Africa Command focuses on extremists, drug traffickers
June 29, 2009
WASHINGTON, D.C. -- The top U.S. military officer with responsibility for Africa concedes he's worried about the threat of violent extremists taking hold there, particularly in Somalia, and said U.S. Africa Command is working to help regional governments prevent it.
"We clearly worry about the threat of violent extremists taking hold in any parts of the continent where there are spaces that are under-governed or not in full control of the government," Gen. William E. Ward told National Public Radio.
"And so Somalia is, indeed, a place that we are concerned about," he said. "In that regard, our policy is to provide support to those governments that are in position in various parts of the continent as they seek to maintain their control over their spaces."
While not actively involved in training the Somali military, U.S. AFRICOM is working through the State Department to provide other assistance, he said. Meanwhile, U.S. Africa Command also is working under the auspices of the State Department to help Liberia, which is emerging from a brutal civil war, stand up its new armed forces, he said.
"We also provide training support to other African nations who conduct military peacekeeping operations," Ward said. That support includes military mentors and technical training assistance, and focuses not just on military skills, but also in respect for human rights and rule of law.
U.S. Africa Command also is a key player in a broader effort to crack down on narcotics trafficking in Western Africa, William Weschsler, deputy assistant secretary of defense for counternarcotics and global threats, told the Senate Foreign Relations Committee earlier this week.
"Although we are still defining the scope, we know that drug trafficking in West Africa is a major problem, it's growing rapidly, and we expect it to grow over the coming years," he said at the June 23 hearing.
The repercussions are far-reaching, Weschsler warned. "This endangers peace, stability, democracy [and] our efforts to promote security sector reform in West Africa, and poses an increasing threat to both our Africa and our European partners," he said.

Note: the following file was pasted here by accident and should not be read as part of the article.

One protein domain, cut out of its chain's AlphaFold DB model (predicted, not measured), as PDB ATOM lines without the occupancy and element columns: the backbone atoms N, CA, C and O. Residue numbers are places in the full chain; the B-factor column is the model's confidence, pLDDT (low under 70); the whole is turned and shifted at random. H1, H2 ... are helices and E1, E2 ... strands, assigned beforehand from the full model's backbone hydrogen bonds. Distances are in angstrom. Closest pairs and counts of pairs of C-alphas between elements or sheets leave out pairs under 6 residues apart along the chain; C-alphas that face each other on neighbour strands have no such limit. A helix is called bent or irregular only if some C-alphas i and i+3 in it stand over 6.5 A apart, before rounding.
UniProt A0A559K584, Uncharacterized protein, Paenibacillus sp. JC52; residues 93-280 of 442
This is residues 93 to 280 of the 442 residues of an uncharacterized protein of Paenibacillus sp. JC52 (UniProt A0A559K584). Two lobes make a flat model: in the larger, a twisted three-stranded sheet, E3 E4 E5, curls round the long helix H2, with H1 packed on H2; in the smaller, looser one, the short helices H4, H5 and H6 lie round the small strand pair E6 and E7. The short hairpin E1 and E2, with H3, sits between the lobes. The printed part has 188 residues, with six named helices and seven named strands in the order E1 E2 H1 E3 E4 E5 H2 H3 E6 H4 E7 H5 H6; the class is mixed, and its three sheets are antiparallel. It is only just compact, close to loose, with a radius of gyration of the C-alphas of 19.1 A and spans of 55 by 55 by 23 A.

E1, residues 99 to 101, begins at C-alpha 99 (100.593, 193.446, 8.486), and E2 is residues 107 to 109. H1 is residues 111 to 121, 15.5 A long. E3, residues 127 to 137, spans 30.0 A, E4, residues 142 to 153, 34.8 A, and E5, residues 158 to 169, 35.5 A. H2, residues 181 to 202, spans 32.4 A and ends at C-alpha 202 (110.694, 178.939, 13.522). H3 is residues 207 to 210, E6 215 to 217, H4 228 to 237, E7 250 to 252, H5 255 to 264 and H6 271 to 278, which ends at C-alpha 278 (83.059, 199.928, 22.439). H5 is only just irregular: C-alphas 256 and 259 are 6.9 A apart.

Addressing this challenge requires an integrated approach that incorporates interagency and international capabilities to equip, train and maintain regional partners' counter-narcotics organizations, he said.
Weschsler pointed to initiatives already under way, in which U.S. Africa Command is working hand in hand with U.S. Southern Command's Joint Interagency Task Force South, the Defense Intelligence Agency, Naval Forces Africa and others to monitor the drug flow and support projects aimed at stemming it.
Projects already under way in West Africa include constructions of boat and refueling facilities for the regional navies and coast guards, student sponsorship for classroom training, construction of a screening facility in Ghana and establishment of an information fusion center in Cape Verde, he said.
"All these programs are -- it must be stressed -- a result of a real interagency development process, and that's critical for the success of any of these programs," Weschsler said, emphasizing the need for more and closer cooperation.
The time to deal with the drug trafficking problem, he told the committee, "is now, before it undermines our strategic interests on the African continent."